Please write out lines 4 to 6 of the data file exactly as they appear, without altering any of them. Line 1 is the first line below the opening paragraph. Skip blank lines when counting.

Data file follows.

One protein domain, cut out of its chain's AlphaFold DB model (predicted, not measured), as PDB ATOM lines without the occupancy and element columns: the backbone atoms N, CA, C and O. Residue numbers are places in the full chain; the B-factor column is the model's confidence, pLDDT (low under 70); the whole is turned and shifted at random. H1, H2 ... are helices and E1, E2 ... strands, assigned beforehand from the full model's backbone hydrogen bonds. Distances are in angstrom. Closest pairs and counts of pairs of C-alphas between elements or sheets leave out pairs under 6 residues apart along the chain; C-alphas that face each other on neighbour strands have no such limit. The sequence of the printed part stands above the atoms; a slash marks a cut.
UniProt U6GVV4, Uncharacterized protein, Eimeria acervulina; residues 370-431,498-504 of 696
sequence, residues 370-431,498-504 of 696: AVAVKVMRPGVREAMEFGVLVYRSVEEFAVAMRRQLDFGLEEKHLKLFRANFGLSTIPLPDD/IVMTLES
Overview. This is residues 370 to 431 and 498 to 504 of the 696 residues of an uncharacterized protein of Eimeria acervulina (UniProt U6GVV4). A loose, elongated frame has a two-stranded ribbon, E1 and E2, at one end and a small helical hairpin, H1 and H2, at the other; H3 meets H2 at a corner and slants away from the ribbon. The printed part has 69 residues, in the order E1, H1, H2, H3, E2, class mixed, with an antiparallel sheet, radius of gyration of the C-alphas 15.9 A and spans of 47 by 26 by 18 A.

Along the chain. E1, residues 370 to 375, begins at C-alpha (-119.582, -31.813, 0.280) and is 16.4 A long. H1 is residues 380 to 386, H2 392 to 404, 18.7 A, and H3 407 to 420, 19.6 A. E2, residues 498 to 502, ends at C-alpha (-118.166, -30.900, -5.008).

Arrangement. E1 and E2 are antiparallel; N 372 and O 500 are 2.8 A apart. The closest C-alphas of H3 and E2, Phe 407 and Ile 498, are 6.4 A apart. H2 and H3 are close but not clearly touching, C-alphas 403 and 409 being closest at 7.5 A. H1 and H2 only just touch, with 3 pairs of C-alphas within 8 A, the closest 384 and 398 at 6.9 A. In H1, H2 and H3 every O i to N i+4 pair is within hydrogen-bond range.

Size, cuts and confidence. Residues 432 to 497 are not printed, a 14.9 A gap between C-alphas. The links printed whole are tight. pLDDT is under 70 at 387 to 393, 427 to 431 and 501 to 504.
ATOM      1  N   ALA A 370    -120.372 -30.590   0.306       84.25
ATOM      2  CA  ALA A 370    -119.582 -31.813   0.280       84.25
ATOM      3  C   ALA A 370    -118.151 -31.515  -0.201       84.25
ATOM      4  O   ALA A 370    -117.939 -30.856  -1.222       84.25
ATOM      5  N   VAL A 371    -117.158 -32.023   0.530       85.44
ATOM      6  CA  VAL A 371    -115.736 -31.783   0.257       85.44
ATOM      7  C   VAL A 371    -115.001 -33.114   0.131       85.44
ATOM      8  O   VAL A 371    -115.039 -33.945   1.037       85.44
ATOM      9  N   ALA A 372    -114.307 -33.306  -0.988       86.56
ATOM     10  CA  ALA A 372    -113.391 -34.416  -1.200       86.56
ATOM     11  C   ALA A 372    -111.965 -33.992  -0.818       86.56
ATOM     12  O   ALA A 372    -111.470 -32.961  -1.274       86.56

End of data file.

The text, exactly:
Along the chain. E1, residues 370 to 375, begins at C-alpha (-119.582, -31.813, 0.280) and is 16.4 A long. H1 is residues 380 to 386, H2 392 to 404, 18.7 A, and H3 407 to 420, 19.6 A. E2, residues 498 to 502, ends at C-alpha (-118.166, -30.900, -5.008).

Arrangement. E1 and E2 are antiparallel; N 372 and O 500 are 2.8 A apart. The closest C-alphas of H3 and E2, Phe 407 and Ile 498, are 6.4 A apart. H2 and H3 are close but not clearly touching, C-alphas 403 and 409 being closest at 7.5 A. H1 and H2 only just touch, with 3 pairs of C-alphas within 8 A, the closest 384 and 398 at 6.9 A. In H1, H2 and H3 every O i to N i+4 pair is within hydrogen-bond range.

Size, cuts and confidence. Residues 432 to 497 are not printed, a 14.9 A gap between C-alphas. The links printed whole are tight. pLDDT is under 70 at 387 to 393, 427 to 431 and 501 to 504.